US vice president pledges support for EU and NATO in first Brussels visit

US Vice President Mike Pence with European Council President Donald Tusk. [European Council]

US Vice President Mike Pence rowed back on President Donald Trump’s statements against NATO and the European Union in his first visit to Brussels since taking office.

“Whatever our differences, our two continents share the same heritage, the same values and above all the same purpose to promote freedom, democracy and the rule of law,” Pence said today (20 February).

Pence, who took office on 20 January, pledged the United States’ “strong commitment” to cooperating with the European Union and insisted the US does not support a breakdown of the EU or of NATO. His comments in Brussels come after he promised the US will remain an ally of Europe during a speech at the Munich Security Conference on Saturday (18 February).

Pence vowed that the Trump administration would support Baltic countries and Ukraine against Russian aggression during an appearance with European Council President Donald Tusk.

“In the wake of Russian efforts to redraw international borders through force, we will continue to support efforts in Poland and Baltic states through NATO,” Pence said.

Tusk, a former Polish prime minister, said the leaders “truly needed” to meet following US President Donald Trump’s comments in recent months that sparked concern and outrage among European leaders. Trump has called NATO “obsolete” and suggested in an interview last month that more countries will leave the European Union following the UK’s divorce from the bloc.

“Too many new and sometimes surprising opinions have been voiced about our relations and our common security for us to pretend everything is as it used to be,” Tusk said.

Pence’s pledge to support NATO touched on a sore point among European leaders. During his election campaign last year, President Donald Trump railed against NATO members that spend less than the organisation’s recommended 2% of GDP on military forces and threatened to lessen US support for underpaying ally countries. Only the United States, Greece, Britain, Estonia and Poland meet the 2% minimum spending threshold, according to NATO figures.

Trump’s hostility towards underpaying NATO members sparked fears that eastern EU countries could be left to fend for themselves in case Russia invaded their territory. His occasional praise for Russian President Vladimir Putin has only further fuelled concerns that Trump might loosen the United States’ ties with NATO.

Pence said the US government will try to improve relations with Russia, which soured in recent years over Russia’s 2014 annexation of Crimea and accusations that Putin ordered the hacking of US Democratic Party officials.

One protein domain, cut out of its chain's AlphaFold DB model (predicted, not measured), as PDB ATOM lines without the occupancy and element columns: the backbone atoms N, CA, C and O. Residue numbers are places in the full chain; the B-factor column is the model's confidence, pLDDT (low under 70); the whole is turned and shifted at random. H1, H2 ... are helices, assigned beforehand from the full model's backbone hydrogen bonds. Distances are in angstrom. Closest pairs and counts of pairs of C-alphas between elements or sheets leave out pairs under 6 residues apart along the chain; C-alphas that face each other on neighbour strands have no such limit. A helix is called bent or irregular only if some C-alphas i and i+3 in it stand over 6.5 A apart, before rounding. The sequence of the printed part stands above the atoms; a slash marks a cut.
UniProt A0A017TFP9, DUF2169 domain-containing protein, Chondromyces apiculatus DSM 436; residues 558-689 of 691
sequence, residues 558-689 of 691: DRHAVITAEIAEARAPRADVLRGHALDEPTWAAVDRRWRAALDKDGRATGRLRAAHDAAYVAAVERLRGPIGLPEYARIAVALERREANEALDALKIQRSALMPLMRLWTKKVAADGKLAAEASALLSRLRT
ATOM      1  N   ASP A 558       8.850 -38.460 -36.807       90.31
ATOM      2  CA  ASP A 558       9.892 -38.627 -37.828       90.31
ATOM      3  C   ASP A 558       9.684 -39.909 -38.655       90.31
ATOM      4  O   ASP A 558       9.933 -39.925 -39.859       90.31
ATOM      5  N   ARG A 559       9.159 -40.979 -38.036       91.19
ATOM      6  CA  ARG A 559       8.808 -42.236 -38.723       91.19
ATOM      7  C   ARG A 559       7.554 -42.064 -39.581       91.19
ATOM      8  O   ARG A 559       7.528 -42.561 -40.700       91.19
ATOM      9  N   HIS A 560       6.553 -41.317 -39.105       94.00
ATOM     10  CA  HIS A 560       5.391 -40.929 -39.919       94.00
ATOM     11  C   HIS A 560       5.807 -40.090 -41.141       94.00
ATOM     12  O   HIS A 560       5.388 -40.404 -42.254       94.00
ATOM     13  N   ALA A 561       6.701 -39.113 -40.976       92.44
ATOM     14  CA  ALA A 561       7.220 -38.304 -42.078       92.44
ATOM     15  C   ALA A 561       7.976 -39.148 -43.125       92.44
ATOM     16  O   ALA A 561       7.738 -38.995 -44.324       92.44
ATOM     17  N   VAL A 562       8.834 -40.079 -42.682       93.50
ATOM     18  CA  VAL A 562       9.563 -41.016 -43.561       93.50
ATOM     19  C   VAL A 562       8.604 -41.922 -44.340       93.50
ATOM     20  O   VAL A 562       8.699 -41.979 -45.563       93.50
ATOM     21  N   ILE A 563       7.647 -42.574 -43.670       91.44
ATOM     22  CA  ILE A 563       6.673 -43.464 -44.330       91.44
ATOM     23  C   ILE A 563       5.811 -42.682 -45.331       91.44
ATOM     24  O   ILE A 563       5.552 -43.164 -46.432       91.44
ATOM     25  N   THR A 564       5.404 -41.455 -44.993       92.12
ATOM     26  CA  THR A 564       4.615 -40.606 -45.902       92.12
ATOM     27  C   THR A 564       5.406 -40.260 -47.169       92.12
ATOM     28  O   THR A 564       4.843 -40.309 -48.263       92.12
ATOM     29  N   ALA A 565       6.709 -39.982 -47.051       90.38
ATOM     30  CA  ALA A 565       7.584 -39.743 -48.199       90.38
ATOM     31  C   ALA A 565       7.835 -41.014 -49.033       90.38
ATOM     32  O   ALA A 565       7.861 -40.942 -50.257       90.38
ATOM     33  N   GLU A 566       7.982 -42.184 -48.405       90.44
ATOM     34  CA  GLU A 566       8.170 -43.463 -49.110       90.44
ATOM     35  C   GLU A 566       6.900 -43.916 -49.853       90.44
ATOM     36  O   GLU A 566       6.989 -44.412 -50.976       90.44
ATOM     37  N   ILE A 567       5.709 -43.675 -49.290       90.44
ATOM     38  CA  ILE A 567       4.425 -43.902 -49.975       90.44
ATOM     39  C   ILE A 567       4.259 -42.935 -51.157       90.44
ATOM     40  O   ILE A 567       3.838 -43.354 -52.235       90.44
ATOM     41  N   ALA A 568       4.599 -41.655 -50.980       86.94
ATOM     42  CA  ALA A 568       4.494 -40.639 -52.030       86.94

“While the US will continue to hold Russia accountable, at President Trump’s direction,  we will also search in new ways for new common ground with Russia, which President Trump believes can be found,” he said.

Europeans give lukewarm welcome to US PR offensive in Munich

US Vice-President Mike Pence on Saturday (18 February) led a chorus of reassurance for allies rattled by Donald Trump’s policy stance, but European leaders gave the pledges a lukewarm welcome.

Last week, Trump’s Defence Secretary, James Mattis, reaffirmed the US government’s insistence that NATO members step up their military spending.

“If your nations do not want to see America moderate its commitment to this alliance, each of your capitals needs to show support for our common defence,” Mattis said during a visit to NATO headquarters.

Twenty-two out of the twenty-eight EU countries are NATO members, except for Austria, Cyprus, Finland, Ireland, Malta and Sweden.

In a signal of the new US administration’s declared focus on combatting terrorism, Pence also called the March 2016 bombings in Brussels “heartbreaking” and said the US would support the fight against terrorism in Europe through more intelligence sharing between American and European authorities.

The White House earlier this month listed the Brussels bombings, which killed 35 people, among 78 terrorist attacks that spokesman Sean Spicer said did not receive “the attention that they deserved”.

In an appearance with Pence in the afternoon, European Commission President Jean-Claude Juncker took a dig at Trump’s statements on the EU disintegrating and NATO countries failing to pay their share.

“The US needs a strong united EU on all possible issues. We want to step up our own defence efforts,” Juncker said.

Juncker has sharpened his criticism of Trump recently over his insistence that NATO members increase military spending.

“I don’t like our American friends narrowing down this concept of security to the military,” he said last week at the Munich Security Conference. European countries count aid money and defence funds as part of security spending, according to Juncker.

Pence also met with Federica Mogherini, the EU foreign policy chief, earlier this morning and with Belgian Prime Minister Charles Michel yesterday evening (19 February). Donald Trump will visit Brussels for the first time as president during a NATO summit this May.

UK Prime Minister Theresa May traveled to the US last month for talks on a potential post-Brexit UK-US trade deal and is so far the only EU leader who has met Trump.

Juncker: Europe must not bow to Trump’s demands on NATO

European Commission President Jean-Claude Juncker said yesterday (16 February) that Europe must not cave in to US demands to raise military spending, arguing that development and humanitarian aid could also count as security. His chief spokesperson however said different things.

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